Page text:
This week, Richie, Erik, Angie, and Tara discuss deadlocks, replication, SQL Server 2016 features, and more.
Does NVARCHAR(255) Cost More Than NVARCHAR(30)?
Angie Walker: All right. So Steve has a nvarchar(255) column that he knows will never have more than 30 characters. Will it take extra space to store this column and will there be a performance penalty?
Tara Kizer: It’s already using double since you’re using the nvarchar and not just varchar. It’s Unicode so it’s going to be using 60 bytes instead of 30. But is it going to use more space? No. I’ve seen developers want to do this where they want to have every single column standardized to the same data types and size. I don’t understand that reasoning except for laziness. It doesn’t take long to figure out what each column should be. I mean what happens if it ever…
Erik Darling: My only issue with it as like from a development standpoint is SQL error messages for if you try to insert too much data into a column suck. It’s like “string or binary data might be truncated.” And you’re like, oh, I’ll just go figure out which column that was because the error message doesn’t tell you. Nothing tells you. So you have to go back and guess a million times. So I understand why developers are like, “Let’s just make this a 255 because it’s a variable column anyway. It’s not going to mess anything up.” But, you know, figuring out the right length should be a priority at some point because you may have inserted incorrect data into a column if you give it too long of a length if it’s more than it will ever be or more than it could ever reasonably be. But I understand why developers want to do it because tracking down those errors sucks.
Why Is Perfmon Wrong or Missing Counters?
Angie Walker: Okay, Jason says their performance monitoring tool is showing that OS CPU is around 25 percent. The instant CPU that they’re getting from a DMV is running around 80 to 90 percent. “It has been suggested our counters are messed up and to unload and reload these counters. Any experience on doing that?”
Tara Kizer: I have many, many years ago. I don’t remember what it was but back in the day there were lots of issues with performance counters. I just don’t remember what you have to do. You could just restart SQL Server or the box to possibly fix this issue. That was one of the solutions back in the day. But yeah, you’ve definitely got something messed up here because the ring buffers should show the same CPU utilization as what Performance Monitor or Task Manager is showing.
Erik Darling: Yeah, I’ve had to reset them a couple times. Actually when you clone a machine and you turn into a VM a lot of performance counters get screwed up. Like a lot of them just don’t even show up anymore. So I had to like mess with loading and reloading them. If I remember correctly, they were pretty simple DOS commands.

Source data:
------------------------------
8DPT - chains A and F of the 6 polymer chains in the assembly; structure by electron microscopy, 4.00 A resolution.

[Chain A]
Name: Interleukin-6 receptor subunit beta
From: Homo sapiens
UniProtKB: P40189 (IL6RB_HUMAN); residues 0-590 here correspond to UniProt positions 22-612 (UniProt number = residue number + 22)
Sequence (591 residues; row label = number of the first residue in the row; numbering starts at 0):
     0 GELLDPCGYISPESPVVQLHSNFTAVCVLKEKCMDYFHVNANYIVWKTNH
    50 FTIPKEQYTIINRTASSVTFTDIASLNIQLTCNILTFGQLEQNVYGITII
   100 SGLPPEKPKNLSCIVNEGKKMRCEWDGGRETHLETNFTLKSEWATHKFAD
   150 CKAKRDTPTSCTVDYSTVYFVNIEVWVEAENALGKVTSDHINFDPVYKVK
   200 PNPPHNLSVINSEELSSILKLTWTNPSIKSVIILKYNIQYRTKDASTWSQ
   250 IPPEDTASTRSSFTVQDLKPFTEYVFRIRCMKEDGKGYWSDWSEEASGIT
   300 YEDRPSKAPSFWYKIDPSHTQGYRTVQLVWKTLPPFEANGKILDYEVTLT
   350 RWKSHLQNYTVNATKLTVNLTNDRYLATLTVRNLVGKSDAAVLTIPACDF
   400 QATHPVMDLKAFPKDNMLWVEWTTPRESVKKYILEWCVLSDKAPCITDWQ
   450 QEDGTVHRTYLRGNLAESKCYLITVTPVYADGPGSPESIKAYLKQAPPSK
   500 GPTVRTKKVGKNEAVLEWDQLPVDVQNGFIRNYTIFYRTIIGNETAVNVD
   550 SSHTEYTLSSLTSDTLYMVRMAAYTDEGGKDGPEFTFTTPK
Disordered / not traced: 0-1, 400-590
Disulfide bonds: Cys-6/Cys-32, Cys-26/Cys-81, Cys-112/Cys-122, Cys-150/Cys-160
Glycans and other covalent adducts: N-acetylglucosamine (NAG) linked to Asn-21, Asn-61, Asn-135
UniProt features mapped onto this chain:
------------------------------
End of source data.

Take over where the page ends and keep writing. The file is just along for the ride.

Tara Kizer: Yeah, yeah.
Erik Darling: But they weren’t like… you know.
Tara Kizer: Yeah, I don’t remember what they are.
Erik Darling: I lost my notes on that, sorry.
Richie Rump: Sounds like a blog post, Erik.
Erik Darling: You know, Richie, your blogging has been pretty light lately. If you want to take that, it’s all you.
Richie Rump: Yes, yes.
Erik Darling: I leave that in your capable hands.
Richie Rump: But I’ve been working, so, there’s that.
Erik Darling: Yeah, see all those pictures from Disneyland, hard worker.
Richie Rump: Disneyworld.
Erik Darling: Whatever.
Richie Rump: Disneyland is a different place.
Angie Walker: Folks, if you want your questions answered. You have to type them.
Erik Darling: I see one here about deadlocks.
Angie Walker: I saw that one.
Richie Rump: That movie was great. I loved that movie.
Angie Walker: The difference between Jessica and I reading it, I know when you guys aren’t going to want to answer some of these.
Tara Kizer: You can go ahead and ask it.
Do File Growths Cause Deadlocks?
Angie Walker: All right. So for deadlocks from Adeels Webb, “When there is a file growth we see deadlock and the object identified is one of the indexes. Is there a way to debug this related to storage or IO?”
Tara Kizer: I would be looking definitely at your IO. I mean how long is that growth taking and if it’s on the data files, do you have Instant File Initialization setup because if it’s not setup then it has to zero out the file and that can talk awhile depending on how slow your storage is. The log file, you can’t use Instant File Initialization but the data files can. So take a look at the perform volume maintenance tasks inside the local security policy on your box and see if the SQL service account is a member of that privilege. If it’s not, you should add it and restart SQL.
Erik Darling: Or in your maintenance window. Not like…
Tara Kizer: Yes, not now.
Erik Darling: Not like right now. Don’t tell your boss we told you to do it right now.